Stone Ground Flour

© Eureka Mills
Stone ground flour is made when the miller grinds grain between two stones.
Stone ground flour is nothing new, but dates back to ancient Egyptian times when grains were crushed with a stone mortar or with a saddle stone, where the grain was crushed in a stone bowl by rolling a cylindrical stone over it.

From this developed the quern, a process whereby two circular stones were placed on top of one another, with the top stone having a handle to turn the stone and in effect grind grain. This gave way to mills that used much larger stones, initially powered by animals or slaves, and then later during the Roman times by water. Windmills were also used to power millstones in Europe by the twelfth century.

The first fully automated mill, called a grist mill, was built by Oliver Evans in 1784 near Newport in the United States. His mills were water powered, so were situated all along rivers in the wheat producing regions of America.

Roller Milled

Roller milled flour was basically developed because some wheat varieties were too hard for stone grinding. Its history started with Jacob Sulzberger, who constructed a mill that used three rolls, one on top of the other, in Frauenfeld, Switzerland, in the 1830s. Over the years, different people made various improvements to the design, ranging from extra processes, the addition of more rollers as well as sieves, and the use of different material for the rollers, from cast-iron to porcelain.

Stone Ground Versus Roller Milled Flour

©Eureka Mills
Stone ground flour is healthier than industrial milled flour.
While roller milling is a much more economical and quick way of producing flour, stone ground flour is a healthier option because it still contains the endosperm, germ and bran. Goods baked from stone ground flour in effect also has more flavour and the ability to absorb more liquid, making it easier to work with.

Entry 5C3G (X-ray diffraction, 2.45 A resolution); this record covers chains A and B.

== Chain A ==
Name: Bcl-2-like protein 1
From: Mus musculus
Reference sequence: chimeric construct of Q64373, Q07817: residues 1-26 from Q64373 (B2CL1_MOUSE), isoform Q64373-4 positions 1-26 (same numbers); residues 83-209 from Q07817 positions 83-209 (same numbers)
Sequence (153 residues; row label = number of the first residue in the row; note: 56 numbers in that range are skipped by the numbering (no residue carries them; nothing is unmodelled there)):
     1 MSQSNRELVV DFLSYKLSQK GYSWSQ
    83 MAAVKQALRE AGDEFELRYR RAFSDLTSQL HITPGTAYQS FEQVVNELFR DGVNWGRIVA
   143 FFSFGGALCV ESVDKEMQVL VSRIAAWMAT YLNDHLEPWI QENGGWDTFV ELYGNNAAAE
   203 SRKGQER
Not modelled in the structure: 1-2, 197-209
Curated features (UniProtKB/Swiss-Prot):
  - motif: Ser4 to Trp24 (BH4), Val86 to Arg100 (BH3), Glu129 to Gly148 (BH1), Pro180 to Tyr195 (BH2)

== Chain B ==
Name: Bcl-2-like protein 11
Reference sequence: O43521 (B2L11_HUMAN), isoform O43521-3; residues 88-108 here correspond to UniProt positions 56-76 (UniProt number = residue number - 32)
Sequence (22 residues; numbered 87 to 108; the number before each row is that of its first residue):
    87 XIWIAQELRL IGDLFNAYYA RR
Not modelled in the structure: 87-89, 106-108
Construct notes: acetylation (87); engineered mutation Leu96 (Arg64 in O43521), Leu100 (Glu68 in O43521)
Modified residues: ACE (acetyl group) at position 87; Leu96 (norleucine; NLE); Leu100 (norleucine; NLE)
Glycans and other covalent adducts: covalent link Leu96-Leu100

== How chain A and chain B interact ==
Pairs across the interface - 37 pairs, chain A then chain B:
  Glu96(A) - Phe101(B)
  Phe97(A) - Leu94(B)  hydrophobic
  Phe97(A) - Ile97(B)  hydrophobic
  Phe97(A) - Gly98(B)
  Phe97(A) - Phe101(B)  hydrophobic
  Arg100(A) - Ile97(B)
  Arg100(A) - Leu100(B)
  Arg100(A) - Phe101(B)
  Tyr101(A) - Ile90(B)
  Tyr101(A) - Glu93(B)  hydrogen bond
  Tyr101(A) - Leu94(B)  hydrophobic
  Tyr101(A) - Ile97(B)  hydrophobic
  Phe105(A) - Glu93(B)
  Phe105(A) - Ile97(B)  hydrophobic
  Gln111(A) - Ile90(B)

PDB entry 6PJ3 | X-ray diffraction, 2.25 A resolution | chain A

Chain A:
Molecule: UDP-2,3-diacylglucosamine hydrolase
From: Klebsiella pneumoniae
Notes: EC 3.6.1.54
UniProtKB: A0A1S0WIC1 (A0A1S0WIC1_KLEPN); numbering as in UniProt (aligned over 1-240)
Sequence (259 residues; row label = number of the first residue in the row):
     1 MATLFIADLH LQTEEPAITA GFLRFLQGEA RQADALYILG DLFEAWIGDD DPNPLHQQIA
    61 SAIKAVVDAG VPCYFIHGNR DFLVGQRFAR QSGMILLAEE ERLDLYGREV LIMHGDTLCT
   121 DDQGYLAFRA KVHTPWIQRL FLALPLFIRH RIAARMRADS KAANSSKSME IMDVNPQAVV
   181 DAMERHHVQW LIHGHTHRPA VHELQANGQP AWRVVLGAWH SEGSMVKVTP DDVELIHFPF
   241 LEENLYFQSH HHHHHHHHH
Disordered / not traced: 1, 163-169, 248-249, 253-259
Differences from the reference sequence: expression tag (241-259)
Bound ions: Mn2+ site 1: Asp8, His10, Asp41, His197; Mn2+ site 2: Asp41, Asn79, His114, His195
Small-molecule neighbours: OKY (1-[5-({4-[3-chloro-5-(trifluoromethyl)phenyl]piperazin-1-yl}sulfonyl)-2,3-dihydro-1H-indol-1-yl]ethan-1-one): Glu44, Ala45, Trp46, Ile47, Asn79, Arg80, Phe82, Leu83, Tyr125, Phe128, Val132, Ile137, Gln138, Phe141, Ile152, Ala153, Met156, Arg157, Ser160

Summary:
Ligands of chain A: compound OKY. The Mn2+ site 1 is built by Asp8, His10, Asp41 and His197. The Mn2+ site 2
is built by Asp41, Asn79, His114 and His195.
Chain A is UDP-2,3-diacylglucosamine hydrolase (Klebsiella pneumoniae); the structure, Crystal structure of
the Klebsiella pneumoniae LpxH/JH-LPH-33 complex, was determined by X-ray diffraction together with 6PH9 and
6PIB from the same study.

Local Production

©Eureka Mills
Very small volumes of stone ground flour are produced in South Africa.
Stone ground milling is a small niche market in South Africa, usually produced by a single or group of grain farmers who want to add value to their production. In 2019, only about 2 500 tons of stone ground wheat flour were produced per month in South Africa, with most of the supply being sold via local retailers and bakeries.

Varieties

©Eureka Mills
The flour can be made from any grain variety, although some varieties are more suited for specific types of baking.
Stone ground flour can be made from any grain, such as wheat, rye or spelt, or a mixture of these. Factors such as area of production, grain variety and type of production may influence the taste of the flour, but this is usually only picked up by connoisseurs.

Sales

©Eureka Mills
Eureka Mills is one of the stone ground suppliers in the country.
Local sales have been growing steadily, albeit from a small base, over the past few years due to the rising demand for healthy foods containing dietary fibres. Most of the stone ground flour producers aim to produce their flour as naturally as possible, so the flour generally also does not contain the additives and chemicals added to mass-produced flour.

Usage

©Eureka Mills
Stone ground flour is great for baking.
The flour can be used like ordinary roller milled flour for baking and cooking anything from bread to cakes, pastries and pasta.

By Glenneis Kriel

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